OpenAI, the San Francisco-based artificial intelligence company, on Tuesday, released its latest large language model (LLM), GPT-4, the successor to GPT-3, which was released in 2020 and is known for its ability to create human-like text, generate images, and computer code from almost any prompt.
OpenAI’s GPT-4 is a better language model than GPT-3, but not at all. According to OpenAI, GPT-4 has big improvements over its predecessor and can handle images as well as text, and —to be specific — it recently passed the US bar legal exam with results in the ninetieth percentile.
You could be wondering when we reached the 4th level of GPT or probably ask yourself what the initial iterations were and had. GPT-4 is a type of generative pre-trained transformer neural network that can perform various natural language processing tasks such as answering questions, summarizing text, and even generating lines of code.
ChatGPT is an AI chatbot application that uses GPT-3 and GPT-4’s language models that people can interact with. OpenAI describes GPT-4 as excelling at tasks that require advanced reasoning, complex instruction understanding, and more creativity.
Since 2018 when GPT-1 was first published, GPT-3 has made giant progress. The GPT-1 had only 117 million parameters. GPT-2 raised the bar to 1.2 billion parameters, and GPT-3 raised it even further to 175 billion parameters.
To define parameters, these are configuration variables that are internal to the model and whose value can be estimated from the given data. They are required by the model when making predictions, and their values define the skill of the model on your problem.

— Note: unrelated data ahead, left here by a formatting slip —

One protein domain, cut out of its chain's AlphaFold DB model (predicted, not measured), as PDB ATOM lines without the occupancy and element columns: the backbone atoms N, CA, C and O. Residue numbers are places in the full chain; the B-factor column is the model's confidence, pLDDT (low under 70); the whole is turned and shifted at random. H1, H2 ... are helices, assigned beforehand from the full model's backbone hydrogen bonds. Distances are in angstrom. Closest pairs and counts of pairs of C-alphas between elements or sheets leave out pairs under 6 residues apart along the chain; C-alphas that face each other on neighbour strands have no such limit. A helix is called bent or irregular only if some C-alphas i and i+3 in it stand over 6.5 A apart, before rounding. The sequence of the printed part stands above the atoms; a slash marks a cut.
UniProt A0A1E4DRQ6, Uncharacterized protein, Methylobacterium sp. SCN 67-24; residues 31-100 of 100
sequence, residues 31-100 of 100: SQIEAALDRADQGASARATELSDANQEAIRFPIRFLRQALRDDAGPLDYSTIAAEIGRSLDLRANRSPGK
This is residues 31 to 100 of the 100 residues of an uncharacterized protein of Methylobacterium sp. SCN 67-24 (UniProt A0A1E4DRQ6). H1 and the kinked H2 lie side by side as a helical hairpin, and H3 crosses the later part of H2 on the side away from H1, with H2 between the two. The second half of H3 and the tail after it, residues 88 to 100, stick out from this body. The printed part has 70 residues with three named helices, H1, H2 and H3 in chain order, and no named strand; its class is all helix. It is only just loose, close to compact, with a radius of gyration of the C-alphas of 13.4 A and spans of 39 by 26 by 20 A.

What’s new about GPT-4
GPT-4 can processes 8x the words of ChatGPT. The maximum number of tokens GPT-3.5-turbo can use in any given query is around 4,000, which translates into a little more than 3,000 words. GPT-4, by comparison, can process about 32,000 tokens, which, according to OpenAI, comes out at around 25,000 words —this allows the chatbot to provide a greater context in its responses, as well as handle larger text inputs. This allows it to summarize entire blog posts or even websites.
One of the biggest highlights is GPT-4 also has multimodal capabilities, that allow the chatbot AI to handle text, images, and eventually even video inputs, though only text and image inputs. Users can upload images and receive recommendations based on the image, for instance, a user uploaded a picture inside the fridge showing groceries and asked the AI to create a recipe based on that.
In a nutshell, GPT-4 performs better than its older siblings. It can answer maths questions better, is tricked into giving false answers less frequently, and can score fairly highly on standardized tests.
To use GPT-4, users need to subscribe to ChatGPT Plus, which costs $20 per month for premium access to the service. Reports indicate that, for starters, GPT-4 has a cap of 100 messages every four hours.
Alternatives are also growing
OpenAI’s GPT-4 is not the only LLM in the market even if it is the most popular AI chatbot right now. They are a few of the other chatbots that could fill in if you can’t get into ChatGPT. Google launched its own chatbot, Bard, in Feb. 2023, which uses a different language model called LaMDA, Microsoft’s AI-powered Bing, and Jasper, among others. Additionally, Huawei, Alibaba, and Baidu are also racing to roll out their own versions amid heated competition to dominate this burgeoning AI sector.
That said, OpenAI’s GPT-4 is poised to revolutionize natural language processing and artificial intelligence. We’ll watch the space to see how it fares.